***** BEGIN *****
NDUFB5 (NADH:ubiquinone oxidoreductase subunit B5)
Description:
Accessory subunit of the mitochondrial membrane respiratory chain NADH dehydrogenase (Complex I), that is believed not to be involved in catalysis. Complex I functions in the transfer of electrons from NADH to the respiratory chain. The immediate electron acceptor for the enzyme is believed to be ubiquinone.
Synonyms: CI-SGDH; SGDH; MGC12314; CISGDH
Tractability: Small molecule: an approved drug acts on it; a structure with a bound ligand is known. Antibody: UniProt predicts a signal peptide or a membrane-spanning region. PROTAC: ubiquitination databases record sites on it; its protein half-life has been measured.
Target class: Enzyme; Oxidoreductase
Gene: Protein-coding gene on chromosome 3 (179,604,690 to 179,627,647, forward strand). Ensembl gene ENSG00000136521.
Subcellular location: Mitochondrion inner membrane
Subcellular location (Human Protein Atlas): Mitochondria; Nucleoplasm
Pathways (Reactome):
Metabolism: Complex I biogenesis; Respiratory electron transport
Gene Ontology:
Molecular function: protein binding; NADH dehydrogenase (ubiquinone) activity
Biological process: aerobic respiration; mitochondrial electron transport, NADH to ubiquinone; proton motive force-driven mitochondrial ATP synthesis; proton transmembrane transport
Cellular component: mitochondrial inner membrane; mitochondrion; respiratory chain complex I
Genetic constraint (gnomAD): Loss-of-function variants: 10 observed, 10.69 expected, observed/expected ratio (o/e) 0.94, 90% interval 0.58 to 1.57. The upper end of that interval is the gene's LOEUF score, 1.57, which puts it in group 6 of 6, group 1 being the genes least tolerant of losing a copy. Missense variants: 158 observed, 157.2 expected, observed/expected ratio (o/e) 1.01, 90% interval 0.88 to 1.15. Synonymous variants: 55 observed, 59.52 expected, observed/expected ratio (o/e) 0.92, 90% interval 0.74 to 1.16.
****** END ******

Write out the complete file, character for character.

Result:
NDUFB5 (NADH:ubiquinone oxidoreductase subunit B5)
Description:
Accessory subunit of the mitochondrial membrane respiratory chain NADH dehydrogenase (Complex I), that is believed not to be involved in catalysis. Complex I functions in the transfer of electrons from NADH to the respiratory chain. The immediate electron acceptor for the enzyme is believed to be ubiquinone.
Synonyms: CI-SGDH; SGDH; MGC12314; CISGDH
Tractability: Small molecule: an approved drug acts on it; a structure with a bound ligand is known. Antibody: UniProt predicts a signal peptide or a membrane-spanning region. PROTAC: ubiquitination databases record sites on it; its protein half-life has been measured.
Target class: Enzyme; Oxidoreductase
Gene: Protein-coding gene on chromosome 3 (179,604,690 to 179,627,647, forward strand). Ensembl gene ENSG00000136521.
Subcellular location: Mitochondrion inner membrane
Subcellular location (Human Protein Atlas): Mitochondria; Nucleoplasm
Pathways (Reactome):
Metabolism: Complex I biogenesis; Respiratory electron transport
Gene Ontology:
Molecular function: protein binding; NADH dehydrogenase (ubiquinone) activity
Biological process: aerobic respiration; mitochondrial electron transport, NADH to ubiquinone; proton motive force-driven mitochondrial ATP synthesis; proton transmembrane transport
Cellular component: mitochondrial inner membrane; mitochondrion; respiratory chain complex I
Genetic constraint (gnomAD): Loss-of-function variants: 10 observed, 10.69 expected, observed/expected ratio (o/e) 0.94, 90% interval 0.58 to 1.57. The upper end of that interval is the gene's LOEUF score, 1.57, which puts it in group 6 of 6, group 1 being the genes least tolerant of losing a copy. Missense variants: 158 observed, 157.2 expected, observed/expected ratio (o/e) 1.01, 90% interval 0.88 to 1.15. Synonymous variants: 55 observed, 59.52 expected, observed/expected ratio (o/e) 0.92, 90% interval 0.74 to 1.16.